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MTA: Sandy Borrowing Necessary

NOV 28, 2012 3:10pm ET
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While New York’s Metropolitan Transportation Authority is still sifting through cost estimates from Hurricane Sandy, one thing is certain: the authority, contrary to what it said right after the storm hit last month, will have to borrow, and borrow big, to fully restore its system.

Financial officials told the authority’s board on Wednesday that the MTA, whose 108-year-old system sustained its worst damage ever, may be on the hook for an estimated $950 million of its nearly $5 billion of losses, assuming standard recoveries from its insurance policies and 75% from the Federal Emergency Management Agency.

And that doesn’t include fortifying the system for another such storm.

“This is just to return us to the functionality we had before Hurricane Sandy struck. It does not include hardening,” Chairman Joseph Lhota told reporters.

The MTA, whose $31 billion of debt makes it one of the largest issuers in the municipal marketplace, plans to issue $4.8 billion in revenue anticipation notes -- $2.9 billion next year and $1.9 billion in 2014.

Debt-service costs will increase by $29 million in 2013 and $48 million in 2014 and 2015 until it repays notes from insurance or federal reimbursements or bond proceeds, according to the MTA’s chief financial officer, Robert Foran. He said selling $950 million of 30-year bonds issued in 2016 would add $62 million to debt service annually.

“We just hope this will not strangle us with debt going into the future,” said board member Allen Cappelli, who chairs the MTA’s bridges and tunnels committee and represents New York City’s Staten Island borough.

In his update to the authority’s four-year financial plan, Foran said savings efficiency targets to offset Sandy, he said, would range from $25 million in 2013 to $74 million in 2015.

“We’ll go through the books and see where we have to save,” Foran said.

The board will vote on its 2013 budget next month. Also in December, it will approve one of four fare-and-toll-increase scenarios, with the hikes to take effect in March. Another set of increases is planned for 2015.

The estimated $5 billion hit from Sandy includes $4.75 billion in infrastructure damage and $268 million in operating losses, the latter consisting of $124 million in lost revenue and $144 million in increased operating costs. While the MTA expects to receive advances from insurers and the federal government, the final settlement could take two to three years.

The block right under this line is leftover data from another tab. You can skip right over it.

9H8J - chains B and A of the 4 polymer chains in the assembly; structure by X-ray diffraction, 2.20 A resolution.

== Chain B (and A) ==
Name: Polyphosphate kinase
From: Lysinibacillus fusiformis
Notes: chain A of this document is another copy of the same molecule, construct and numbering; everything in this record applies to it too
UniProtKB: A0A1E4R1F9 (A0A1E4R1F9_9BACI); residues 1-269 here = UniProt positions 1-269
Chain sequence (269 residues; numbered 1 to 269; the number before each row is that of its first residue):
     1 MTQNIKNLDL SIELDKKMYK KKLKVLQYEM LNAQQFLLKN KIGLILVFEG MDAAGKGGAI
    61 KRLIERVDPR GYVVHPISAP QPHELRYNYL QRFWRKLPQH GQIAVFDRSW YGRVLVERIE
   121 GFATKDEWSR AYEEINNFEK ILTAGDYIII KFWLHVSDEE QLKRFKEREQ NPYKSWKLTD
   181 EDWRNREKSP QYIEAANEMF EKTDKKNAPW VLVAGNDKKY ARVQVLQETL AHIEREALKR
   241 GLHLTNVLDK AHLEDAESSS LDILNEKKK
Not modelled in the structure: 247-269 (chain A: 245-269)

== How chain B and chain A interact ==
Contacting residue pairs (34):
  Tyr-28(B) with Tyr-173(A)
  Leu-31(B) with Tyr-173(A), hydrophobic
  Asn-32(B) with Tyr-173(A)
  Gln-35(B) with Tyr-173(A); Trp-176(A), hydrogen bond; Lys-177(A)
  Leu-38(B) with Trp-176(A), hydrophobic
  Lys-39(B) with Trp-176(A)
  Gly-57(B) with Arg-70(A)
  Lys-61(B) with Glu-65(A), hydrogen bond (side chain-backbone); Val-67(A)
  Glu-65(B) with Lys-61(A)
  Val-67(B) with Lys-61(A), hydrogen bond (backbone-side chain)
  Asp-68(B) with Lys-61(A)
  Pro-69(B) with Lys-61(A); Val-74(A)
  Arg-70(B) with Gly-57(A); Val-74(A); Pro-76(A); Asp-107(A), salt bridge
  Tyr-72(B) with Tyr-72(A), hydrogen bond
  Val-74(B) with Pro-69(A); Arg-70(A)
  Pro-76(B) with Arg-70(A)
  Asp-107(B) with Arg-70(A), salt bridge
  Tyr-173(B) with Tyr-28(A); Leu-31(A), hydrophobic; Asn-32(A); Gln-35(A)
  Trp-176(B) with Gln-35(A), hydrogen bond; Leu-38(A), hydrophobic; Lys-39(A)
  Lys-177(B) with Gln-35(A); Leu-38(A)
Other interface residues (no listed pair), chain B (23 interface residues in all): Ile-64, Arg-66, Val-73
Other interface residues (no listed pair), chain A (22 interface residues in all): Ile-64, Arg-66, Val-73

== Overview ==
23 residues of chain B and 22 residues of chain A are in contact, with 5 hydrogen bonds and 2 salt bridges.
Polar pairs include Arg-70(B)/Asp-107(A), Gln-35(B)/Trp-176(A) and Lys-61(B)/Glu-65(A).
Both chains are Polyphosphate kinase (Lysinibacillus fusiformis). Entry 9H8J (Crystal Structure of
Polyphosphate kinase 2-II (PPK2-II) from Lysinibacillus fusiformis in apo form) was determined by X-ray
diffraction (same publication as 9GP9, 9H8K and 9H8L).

Foran projects the authority’s year-end cash balance at $26 million, even after the $268 million Sandy loss. Debt-service savings, agency underspending, a $63 million release of the general reserve and a $75 million internal loan from an internal OPEB (other post-employment benefit benefits) account help offset the hit, he said. But, Foran added: “The impact on the financial plan spans multiple years: 2013 and beyond.”

Lhota and Foran emphasized that the estimation of Sandy costs is ongoing. “We’re in a very preliminary stage. We’re in the first inning,” Lhota said.

Reopening South Ferry and Whitehall stations, adjacent to the Staten Island ferry terminal, will take some time, said Lhota. Preliminary estimates peg that renovation at $600 million minimum. South Ferry reopened in 2009 after a $530 million refurbishing, mostly federally funded.

Lhota defended such an expense for a station that sits below the water table. “It’s a major station for Staten Island commuters and one of the early stations in the system,” he said. “South Ferry was destroyed. It wasn’t hurt, it wasn’t cracked, it was destroyed from top to bottom.”

Fitch and Standard & Poor’s rate the MTA’s transportation revenue bonds A, while Moody’s Investors Service assigns an equivalent A2 rating.

Gene Russianoff, the staff attorney and chief spokesman for the Straphangers Campaign rider advocacy group, also worried about the increased debt.

“Funding these needs by MTA bonds will increase pressure on fares through increased debt service -- and it sets a troubling precedent for the funding of the next five-year capital program starting in 2015,” he said after Wednesday’s meeting.

FEMA is expected to cover 100% of Sandy-related expenses incurred through Nov. 14.  But Laureen Coyne, the MTA’s director of risk and insurance management, held out hope that FEMA reimbursement could rise to 90% to 100%.

“We’re not sure yet, but we’re looking into the possibility. It’s going to be a whole program to put together,” Coyne said.

The MTA has maximum insurance coverage of $1.075 billion.

Also on Wednesday, the board approved the finance committee’s recommendation two days earlier for up to $500 million in new-money bonds for capital projects.

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This is a material increase in non reimbursed capital costs, lost revenue and additional operating expenses versus what was reported to institutional investors on a November 5th MTA conference call. The prior information was relied upon to make investment decisions. That said, repairing the system and seeking maximum reimbursement should be the MTA's top priorities.
Posted by paulmansour | Wednesday, November 28 2012 at 4:03PM ET
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A recent phenomenon is the emergence of bonds with shorter call protection as funding alternatives for municipalities. However, the shorter call protection also dampens the potential upside for investors, which in turn reduces the price they are willing to pay.

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